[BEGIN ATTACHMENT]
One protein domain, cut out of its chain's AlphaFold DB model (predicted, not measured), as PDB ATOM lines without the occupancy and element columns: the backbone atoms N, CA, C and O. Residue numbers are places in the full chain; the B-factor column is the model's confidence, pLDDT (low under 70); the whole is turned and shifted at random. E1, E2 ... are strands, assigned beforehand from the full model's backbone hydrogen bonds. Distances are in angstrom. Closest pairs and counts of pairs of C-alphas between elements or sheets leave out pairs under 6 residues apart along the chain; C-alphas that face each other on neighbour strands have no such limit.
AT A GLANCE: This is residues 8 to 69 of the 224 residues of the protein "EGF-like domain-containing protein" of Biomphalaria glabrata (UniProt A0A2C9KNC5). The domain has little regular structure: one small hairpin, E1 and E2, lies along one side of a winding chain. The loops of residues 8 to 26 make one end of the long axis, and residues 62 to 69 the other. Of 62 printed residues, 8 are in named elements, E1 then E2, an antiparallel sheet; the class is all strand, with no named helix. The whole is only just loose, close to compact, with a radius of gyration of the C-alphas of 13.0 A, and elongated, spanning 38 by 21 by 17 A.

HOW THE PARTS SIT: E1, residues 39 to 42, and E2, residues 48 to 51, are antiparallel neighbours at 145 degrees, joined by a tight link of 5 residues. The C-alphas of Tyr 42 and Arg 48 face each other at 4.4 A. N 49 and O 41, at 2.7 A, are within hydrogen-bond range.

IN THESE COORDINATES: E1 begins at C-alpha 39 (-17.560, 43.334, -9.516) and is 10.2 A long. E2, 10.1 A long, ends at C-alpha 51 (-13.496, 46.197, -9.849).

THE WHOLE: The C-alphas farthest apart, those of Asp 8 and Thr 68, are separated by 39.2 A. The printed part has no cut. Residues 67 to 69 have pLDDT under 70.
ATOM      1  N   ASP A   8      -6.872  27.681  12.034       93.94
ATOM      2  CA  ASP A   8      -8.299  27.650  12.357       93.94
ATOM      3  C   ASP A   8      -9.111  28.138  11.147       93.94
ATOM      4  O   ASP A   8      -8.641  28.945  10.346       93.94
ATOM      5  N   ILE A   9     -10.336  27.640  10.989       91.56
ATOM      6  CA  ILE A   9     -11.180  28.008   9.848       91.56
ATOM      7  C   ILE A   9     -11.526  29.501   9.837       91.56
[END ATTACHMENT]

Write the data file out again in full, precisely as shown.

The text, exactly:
One protein domain, cut out of its chain's AlphaFold DB model (predicted, not measured), as PDB ATOM lines without the occupancy and element columns: the backbone atoms N, CA, C and O. Residue numbers are places in the full chain; the B-factor column is the model's confidence, pLDDT (low under 70); the whole is turned and shifted at random. E1, E2 ... are strands, assigned beforehand from the full model's backbone hydrogen bonds. Distances are in angstrom. Closest pairs and counts of pairs of C-alphas between elements or sheets leave out pairs under 6 residues apart along the chain; C-alphas that face each other on neighbour strands have no such limit.
AT A GLANCE: This is residues 8 to 69 of the 224 residues of the protein "EGF-like domain-containing protein" of Biomphalaria glabrata (UniProt A0A2C9KNC5). The domain has little regular structure: one small hairpin, E1 and E2, lies along one side of a winding chain. The loops of residues 8 to 26 make one end of the long axis, and residues 62 to 69 the other. Of 62 printed residues, 8 are in named elements, E1 then E2, an antiparallel sheet; the class is all strand, with no named helix. The whole is only just loose, close to compact, with a radius of gyration of the C-alphas of 13.0 A, and elongated, spanning 38 by 21 by 17 A.

HOW THE PARTS SIT: E1, residues 39 to 42, and E2, residues 48 to 51, are antiparallel neighbours at 145 degrees, joined by a tight link of 5 residues. The C-alphas of Tyr 42 and Arg 48 face each other at 4.4 A. N 49 and O 41, at 2.7 A, are within hydrogen-bond range.

IN THESE COORDINATES: E1 begins at C-alpha 39 (-17.560, 43.334, -9.516) and is 10.2 A long. E2, 10.1 A long, ends at C-alpha 51 (-13.496, 46.197, -9.849).

THE WHOLE: The C-alphas farthest apart, those of Asp 8 and Thr 68, are separated by 39.2 A. The printed part has no cut. Residues 67 to 69 have pLDDT under 70.
ATOM      1  N   ASP A   8      -6.872  27.681  12.034       93.94
ATOM      2  CA  ASP A   8      -8.299  27.650  12.357       93.94
ATOM      3  C   ASP A   8      -9.111  28.138  11.147       93.94
ATOM      4  O   ASP A   8      -8.641  28.945  10.346       93.94
ATOM      5  N   ILE A   9     -10.336  27.640  10.989       91.56
ATOM      6  CA  ILE A   9     -11.180  28.008   9.848       91.56
ATOM      7  C   ILE A   9     -11.526  29.501   9.837       91.56